• “When I’m in Canada, I eat a lot of cottage cheese and yogurt for snacks, but we didn’t have those in Poitiers. Taking whey protein with me took away the stress while I was trying to find some alternative protein sources. It also saved me the stress of trying to find reliable information on reputable protein and supplement companies that batch test for banned substances in their products… in French (this requires considerably more vocabulary that Rosetta Stone gives you). Make sure to bring sealed containers to get you through airport security quickly. “ Colleen Ogilvie
  • “My Magic Bullet. While it was tough to take as it took up more than 1 kg of the 23 kg’s I was allowed in my suitcase, I had to take my magic bullet and a few glasses. Nothing better after a workout than a custom made shake with all the seasonal fruits, berries, juices and a protein powder in it.” Daniel Jansen VanDoorn
  • “I think it is critical that athletes are aware that there is a very good chance that the foods they are used to having will not be available while they are living abroad. This may seem obvious for the big things but even the tiniest things can’t be overlooked. Before getting to Poland I was used to eating a very strict diet that was easily accommodated in Canada/USA. Here it is much more difficult (especially with the language barrier) to follow the same routine. It is important to learn to be flexible and be willing to try new things. If you have specific requirements (i.e. vegan, gluten-free, etc.) it is by no means impossible, but it will require you being proactive to find places where these things are available.” Tabi Love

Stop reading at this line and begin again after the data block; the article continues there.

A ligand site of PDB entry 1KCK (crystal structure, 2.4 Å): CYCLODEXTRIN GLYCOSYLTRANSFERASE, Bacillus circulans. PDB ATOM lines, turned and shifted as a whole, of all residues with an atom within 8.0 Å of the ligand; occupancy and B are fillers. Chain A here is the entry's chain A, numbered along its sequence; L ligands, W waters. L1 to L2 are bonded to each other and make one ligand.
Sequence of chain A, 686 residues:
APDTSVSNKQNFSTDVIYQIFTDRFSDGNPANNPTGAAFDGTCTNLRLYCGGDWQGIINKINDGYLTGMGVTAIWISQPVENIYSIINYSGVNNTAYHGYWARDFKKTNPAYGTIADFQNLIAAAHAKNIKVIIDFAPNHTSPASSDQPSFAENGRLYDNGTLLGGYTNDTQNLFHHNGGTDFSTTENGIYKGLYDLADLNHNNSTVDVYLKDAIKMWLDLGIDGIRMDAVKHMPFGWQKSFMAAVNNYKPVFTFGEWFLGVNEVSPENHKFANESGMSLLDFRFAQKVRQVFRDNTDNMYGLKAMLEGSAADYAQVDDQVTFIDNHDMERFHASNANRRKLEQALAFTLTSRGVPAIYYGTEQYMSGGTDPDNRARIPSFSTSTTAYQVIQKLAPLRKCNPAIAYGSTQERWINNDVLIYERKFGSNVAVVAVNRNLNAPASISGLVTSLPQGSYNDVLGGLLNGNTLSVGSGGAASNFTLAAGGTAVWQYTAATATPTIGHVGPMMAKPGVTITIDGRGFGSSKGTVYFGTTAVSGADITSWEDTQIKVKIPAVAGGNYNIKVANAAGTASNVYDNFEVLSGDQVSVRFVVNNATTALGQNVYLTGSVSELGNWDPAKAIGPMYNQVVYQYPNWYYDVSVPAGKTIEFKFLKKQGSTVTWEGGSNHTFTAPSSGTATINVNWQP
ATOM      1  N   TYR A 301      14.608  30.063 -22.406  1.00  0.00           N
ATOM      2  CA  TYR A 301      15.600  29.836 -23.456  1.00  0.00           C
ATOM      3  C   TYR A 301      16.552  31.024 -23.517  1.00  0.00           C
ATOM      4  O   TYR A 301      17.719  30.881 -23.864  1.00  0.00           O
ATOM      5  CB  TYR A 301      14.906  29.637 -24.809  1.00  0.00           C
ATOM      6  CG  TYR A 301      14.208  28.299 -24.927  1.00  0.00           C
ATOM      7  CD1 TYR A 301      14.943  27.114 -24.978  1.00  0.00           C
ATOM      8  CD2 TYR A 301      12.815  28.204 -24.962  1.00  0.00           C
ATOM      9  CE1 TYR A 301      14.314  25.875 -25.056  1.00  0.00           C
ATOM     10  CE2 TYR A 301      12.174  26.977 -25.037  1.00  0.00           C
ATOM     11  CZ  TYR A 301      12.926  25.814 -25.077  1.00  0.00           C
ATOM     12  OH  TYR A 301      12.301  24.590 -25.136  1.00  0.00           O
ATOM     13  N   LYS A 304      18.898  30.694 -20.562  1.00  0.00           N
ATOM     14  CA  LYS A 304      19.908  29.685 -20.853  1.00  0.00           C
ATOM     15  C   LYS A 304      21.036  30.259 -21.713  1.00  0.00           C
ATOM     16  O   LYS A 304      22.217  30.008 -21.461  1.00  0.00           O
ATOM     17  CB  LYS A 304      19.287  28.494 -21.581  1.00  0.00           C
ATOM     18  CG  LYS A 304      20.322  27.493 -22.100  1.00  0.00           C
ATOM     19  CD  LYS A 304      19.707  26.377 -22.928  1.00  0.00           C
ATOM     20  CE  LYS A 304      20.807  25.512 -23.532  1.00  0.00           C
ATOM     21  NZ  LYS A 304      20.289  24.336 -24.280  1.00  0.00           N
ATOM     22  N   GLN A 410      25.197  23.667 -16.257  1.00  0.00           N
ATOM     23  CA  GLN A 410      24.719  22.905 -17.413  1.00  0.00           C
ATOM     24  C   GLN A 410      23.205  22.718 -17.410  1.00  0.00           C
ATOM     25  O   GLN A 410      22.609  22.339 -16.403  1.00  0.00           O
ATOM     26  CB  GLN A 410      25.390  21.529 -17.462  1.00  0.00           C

• “Maintain a healthy diet. I try to eat a similar diet as I would if I were still at home in America. It is harder with the different options in every country but you can still find most fruits/vegetables.” Colleen Ward
  • “Be open-minded, get out and explore, immerse yourself in the culture. Learn your countries traditions, foods, and way of life. Although it may be easy to go for what you know, try not to go straight to the “foreign foods” aisle in the grocery store, try their brands. Use your teammates as resources. Don’t forget, YOU’RE the foreigner.” Kala Jeter
  • “Try to eat as healthy and clean as often as you can! You’ll be trying new things left and right but the stuff that is going to help you through the tough times in the long run is your healthy foods (minus a snickers before every match for me). Money might be tight but the feeling is worth it.” Kristin Carpenter
  • “Especially when you first arrive in your new home it’s gonna be a struggle figuring out what to eat, where to get food, what’s safe to eat and what’s unsafe. So bring a lot of food not only to get you started in your new country, but enough to keep you sane whenever you’re feeling homesick and craving American food.” Kayla Banworth


Sometimes your team will provide you with a few starter pans, cups, bowls, and silverware and you will have to go from there. You’ll be cooking all your meals at home and by yourself and to make things easier you might want to bring a few things to make your time in the kitchen a little bit easier and smoother.

  • Measuring cups [nothing is more annoying than trying to measure an american recipe that uses ounces, cups, quarts, gallons with a European or another countries grams, kilograms and liters measuring cups.
  • Rubber spatchula
  • Start saving your favorite recipes and bookmarking delicious looking recipes online so that they are handy the next time you’re looking to change up your boring meal
  • Brita Filterer

What the athletes are saying 

  • “The water situation. I now bring a Brita filter with me whenever I travel, wherever I play. In France my team drank mineral water that had more calcium in it than milk does. Just because water is bottled doesn’t mean its pure or what you are used to from home. This has been an interesting adjustment in each place that I have played.” Sonja Newcomb